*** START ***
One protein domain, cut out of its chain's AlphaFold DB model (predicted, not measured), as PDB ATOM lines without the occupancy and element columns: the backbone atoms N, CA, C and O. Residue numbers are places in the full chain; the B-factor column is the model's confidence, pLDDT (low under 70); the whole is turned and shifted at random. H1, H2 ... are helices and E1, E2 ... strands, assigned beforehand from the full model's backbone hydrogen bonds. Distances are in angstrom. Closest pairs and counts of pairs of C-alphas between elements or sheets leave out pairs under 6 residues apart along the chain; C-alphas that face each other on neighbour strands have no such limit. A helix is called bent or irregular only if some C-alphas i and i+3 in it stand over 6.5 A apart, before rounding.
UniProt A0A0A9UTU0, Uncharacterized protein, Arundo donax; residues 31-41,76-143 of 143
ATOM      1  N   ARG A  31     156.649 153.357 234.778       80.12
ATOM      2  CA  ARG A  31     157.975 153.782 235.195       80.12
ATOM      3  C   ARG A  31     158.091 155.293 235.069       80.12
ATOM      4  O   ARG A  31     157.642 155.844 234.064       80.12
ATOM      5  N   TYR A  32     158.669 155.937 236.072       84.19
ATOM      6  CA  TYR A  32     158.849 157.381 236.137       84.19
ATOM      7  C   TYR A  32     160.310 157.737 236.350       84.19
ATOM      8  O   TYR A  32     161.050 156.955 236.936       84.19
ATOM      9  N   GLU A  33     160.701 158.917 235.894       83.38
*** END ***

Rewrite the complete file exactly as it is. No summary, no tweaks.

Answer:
One protein domain, cut out of its chain's AlphaFold DB model (predicted, not measured), as PDB ATOM lines without the occupancy and element columns: the backbone atoms N, CA, C and O. Residue numbers are places in the full chain; the B-factor column is the model's confidence, pLDDT (low under 70); the whole is turned and shifted at random. H1, H2 ... are helices and E1, E2 ... strands, assigned beforehand from the full model's backbone hydrogen bonds. Distances are in angstrom. Closest pairs and counts of pairs of C-alphas between elements or sheets leave out pairs under 6 residues apart along the chain; C-alphas that face each other on neighbour strands have no such limit. A helix is called bent or irregular only if some C-alphas i and i+3 in it stand over 6.5 A apart, before rounding.
UniProt A0A0A9UTU0, Uncharacterized protein, Arundo donax; residues 31-41,76-143 of 143
ATOM      1  N   ARG A  31     156.649 153.357 234.778       80.12
ATOM      2  CA  ARG A  31     157.975 153.782 235.195       80.12
ATOM      3  C   ARG A  31     158.091 155.293 235.069       80.12
ATOM      4  O   ARG A  31     157.642 155.844 234.064       80.12
ATOM      5  N   TYR A  32     158.669 155.937 236.072       84.19
ATOM      6  CA  TYR A  32     158.849 157.381 236.137       84.19
ATOM      7  C   TYR A  32     160.310 157.737 236.350       84.19
ATOM      8  O   TYR A  32     161.050 156.955 236.936       84.19
ATOM      9  N   GLU A  33     160.701 158.917 235.894       83.38